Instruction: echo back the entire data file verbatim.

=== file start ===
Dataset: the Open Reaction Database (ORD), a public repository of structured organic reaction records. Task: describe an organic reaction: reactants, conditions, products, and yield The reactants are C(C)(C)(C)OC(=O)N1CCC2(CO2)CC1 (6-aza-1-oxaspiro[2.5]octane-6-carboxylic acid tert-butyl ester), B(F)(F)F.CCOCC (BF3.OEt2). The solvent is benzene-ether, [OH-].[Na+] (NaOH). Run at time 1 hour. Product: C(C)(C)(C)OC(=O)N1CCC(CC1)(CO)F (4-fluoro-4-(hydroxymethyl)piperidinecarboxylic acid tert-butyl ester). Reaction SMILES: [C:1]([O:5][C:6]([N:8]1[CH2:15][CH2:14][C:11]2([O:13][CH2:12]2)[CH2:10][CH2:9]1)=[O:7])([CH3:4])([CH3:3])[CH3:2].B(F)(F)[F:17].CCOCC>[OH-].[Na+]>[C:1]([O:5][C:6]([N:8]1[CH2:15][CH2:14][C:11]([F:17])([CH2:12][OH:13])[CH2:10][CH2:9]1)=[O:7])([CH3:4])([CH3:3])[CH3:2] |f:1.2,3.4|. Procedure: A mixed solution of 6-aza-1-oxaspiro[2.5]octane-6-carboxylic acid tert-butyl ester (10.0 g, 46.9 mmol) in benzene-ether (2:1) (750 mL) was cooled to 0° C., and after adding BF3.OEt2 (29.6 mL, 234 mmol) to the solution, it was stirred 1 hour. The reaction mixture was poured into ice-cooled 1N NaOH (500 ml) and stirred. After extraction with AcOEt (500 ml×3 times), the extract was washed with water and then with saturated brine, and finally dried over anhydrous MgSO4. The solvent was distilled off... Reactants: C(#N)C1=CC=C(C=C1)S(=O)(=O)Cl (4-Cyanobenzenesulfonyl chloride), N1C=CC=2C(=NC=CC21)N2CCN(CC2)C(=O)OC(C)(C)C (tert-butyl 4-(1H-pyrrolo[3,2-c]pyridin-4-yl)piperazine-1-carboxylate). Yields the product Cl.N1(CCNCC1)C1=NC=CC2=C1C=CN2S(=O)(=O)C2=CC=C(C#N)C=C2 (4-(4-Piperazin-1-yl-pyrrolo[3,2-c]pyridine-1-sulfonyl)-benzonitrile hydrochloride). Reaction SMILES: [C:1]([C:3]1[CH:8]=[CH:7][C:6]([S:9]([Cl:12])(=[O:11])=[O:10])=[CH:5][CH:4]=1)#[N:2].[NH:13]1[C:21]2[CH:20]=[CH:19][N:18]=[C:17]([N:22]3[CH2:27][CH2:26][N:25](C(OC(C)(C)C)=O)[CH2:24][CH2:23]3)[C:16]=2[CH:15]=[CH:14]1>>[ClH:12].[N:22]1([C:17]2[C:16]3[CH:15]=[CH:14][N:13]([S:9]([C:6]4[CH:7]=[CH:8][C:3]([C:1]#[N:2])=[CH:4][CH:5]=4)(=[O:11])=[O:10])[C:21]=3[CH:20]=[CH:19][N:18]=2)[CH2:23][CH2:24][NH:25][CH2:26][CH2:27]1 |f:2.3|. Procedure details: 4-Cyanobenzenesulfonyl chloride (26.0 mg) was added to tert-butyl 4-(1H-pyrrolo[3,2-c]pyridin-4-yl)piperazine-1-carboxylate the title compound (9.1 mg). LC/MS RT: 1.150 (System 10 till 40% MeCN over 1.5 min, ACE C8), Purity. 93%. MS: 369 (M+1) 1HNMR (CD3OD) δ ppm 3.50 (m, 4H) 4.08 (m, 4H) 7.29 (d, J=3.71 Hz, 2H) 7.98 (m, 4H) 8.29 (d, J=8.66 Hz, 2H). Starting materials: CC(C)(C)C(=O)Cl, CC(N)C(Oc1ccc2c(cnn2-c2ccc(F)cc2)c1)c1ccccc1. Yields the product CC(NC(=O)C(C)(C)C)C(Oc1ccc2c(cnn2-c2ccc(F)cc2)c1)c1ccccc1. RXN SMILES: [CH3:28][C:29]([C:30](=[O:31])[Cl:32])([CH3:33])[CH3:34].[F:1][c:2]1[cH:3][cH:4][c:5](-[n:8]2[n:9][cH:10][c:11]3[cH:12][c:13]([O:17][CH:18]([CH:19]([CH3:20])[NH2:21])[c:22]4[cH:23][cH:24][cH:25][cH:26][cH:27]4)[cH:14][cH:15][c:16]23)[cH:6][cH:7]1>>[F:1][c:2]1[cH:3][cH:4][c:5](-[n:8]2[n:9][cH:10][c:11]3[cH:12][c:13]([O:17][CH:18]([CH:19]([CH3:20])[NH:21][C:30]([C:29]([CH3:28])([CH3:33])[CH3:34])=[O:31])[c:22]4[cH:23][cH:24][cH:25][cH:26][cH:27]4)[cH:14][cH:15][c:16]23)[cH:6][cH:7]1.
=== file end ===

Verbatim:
Dataset: the Open Reaction Database (ORD), a public repository of structured organic reaction records. Task: describe an organic reaction: reactants, conditions, products, and yield The reactants are C(C)(C)(C)OC(=O)N1CCC2(CO2)CC1 (6-aza-1-oxaspiro[2.5]octane-6-carboxylic acid tert-butyl ester), B(F)(F)F.CCOCC (BF3.OEt2). The solvent is benzene-ether, [OH-].[Na+] (NaOH). Run at time 1 hour. Product: C(C)(C)(C)OC(=O)N1CCC(CC1)(CO)F (4-fluoro-4-(hydroxymethyl)piperidinecarboxylic acid tert-butyl ester). Reaction SMILES: [C:1]([O:5][C:6]([N:8]1[CH2:15][CH2:14][C:11]2([O:13][CH2:12]2)[CH2:10][CH2:9]1)=[O:7])([CH3:4])([CH3:3])[CH3:2].B(F)(F)[F:17].CCOCC>[OH-].[Na+]>[C:1]([O:5][C:6]([N:8]1[CH2:15][CH2:14][C:11]([F:17])([CH2:12][OH:13])[CH2:10][CH2:9]1)=[O:7])([CH3:4])([CH3:3])[CH3:2] |f:1.2,3.4|. Procedure: A mixed solution of 6-aza-1-oxaspiro[2.5]octane-6-carboxylic acid tert-butyl ester (10.0 g, 46.9 mmol) in benzene-ether (2:1) (750 mL) was cooled to 0° C., and after adding BF3.OEt2 (29.6 mL, 234 mmol) to the solution, it was stirred 1 hour. The reaction mixture was poured into ice-cooled 1N NaOH (500 ml) and stirred. After extraction with AcOEt (500 ml×3 times), the extract was washed with water and then with saturated brine, and finally dried over anhydrous MgSO4. The solvent was distilled off... Reactants: C(#N)C1=CC=C(C=C1)S(=O)(=O)Cl (4-Cyanobenzenesulfonyl chloride), N1C=CC=2C(=NC=CC21)N2CCN(CC2)C(=O)OC(C)(C)C (tert-butyl 4-(1H-pyrrolo[3,2-c]pyridin-4-yl)piperazine-1-carboxylate). Yields the product Cl.N1(CCNCC1)C1=NC=CC2=C1C=CN2S(=O)(=O)C2=CC=C(C#N)C=C2 (4-(4-Piperazin-1-yl-pyrrolo[3,2-c]pyridine-1-sulfonyl)-benzonitrile hydrochloride). Reaction SMILES: [C:1]([C:3]1[CH:8]=[CH:7][C:6]([S:9]([Cl:12])(=[O:11])=[O:10])=[CH:5][CH:4]=1)#[N:2].[NH:13]1[C:21]2[CH:20]=[CH:19][N:18]=[C:17]([N:22]3[CH2:27][CH2:26][N:25](C(OC(C)(C)C)=O)[CH2:24][CH2:23]3)[C:16]=2[CH:15]=[CH:14]1>>[ClH:12].[N:22]1([C:17]2[C:16]3[CH:15]=[CH:14][N:13]([S:9]([C:6]4[CH:7]=[CH:8][C:3]([C:1]#[N:2])=[CH:4][CH:5]=4)(=[O:11])=[O:10])[C:21]=3[CH:20]=[CH:19][N:18]=2)[CH2:23][CH2:24][NH:25][CH2:26][CH2:27]1 |f:2.3|. Procedure details: 4-Cyanobenzenesulfonyl chloride (26.0 mg) was added to tert-butyl 4-(1H-pyrrolo[3,2-c]pyridin-4-yl)piperazine-1-carboxylate the title compound (9.1 mg). LC/MS RT: 1.150 (System 10 till 40% MeCN over 1.5 min, ACE C8), Purity. 93%. MS: 369 (M+1) 1HNMR (CD3OD) δ ppm 3.50 (m, 4H) 4.08 (m, 4H) 7.29 (d, J=3.71 Hz, 2H) 7.98 (m, 4H) 8.29 (d, J=8.66 Hz, 2H). Starting materials: CC(C)(C)C(=O)Cl, CC(N)C(Oc1ccc2c(cnn2-c2ccc(F)cc2)c1)c1ccccc1. Yields the product CC(NC(=O)C(C)(C)C)C(Oc1ccc2c(cnn2-c2ccc(F)cc2)c1)c1ccccc1. RXN SMILES: [CH3:28][C:29]([C:30](=[O:31])[Cl:32])([CH3:33])[CH3:34].[F:1][c:2]1[cH:3][cH:4][c:5](-[n:8]2[n:9][cH:10][c:11]3[cH:12][c:13]([O:17][CH:18]([CH:19]([CH3:20])[NH2:21])[c:22]4[cH:23][cH:24][cH:25][cH:26][cH:27]4)[cH:14][cH:15][c:16]23)[cH:6][cH:7]1>>[F:1][c:2]1[cH:3][cH:4][c:5](-[n:8]2[n:9][cH:10][c:11]3[cH:12][c:13]([O:17][CH:18]([CH:19]([CH3:20])[NH:21][C:30]([C:29]([CH3:28])([CH3:33])[CH3:34])=[O:31])[c:22]4[cH:23][cH:24][cH:25][cH:26][cH:27]4)[cH:14][cH:15][c:16]23)[cH:6][cH:7]1.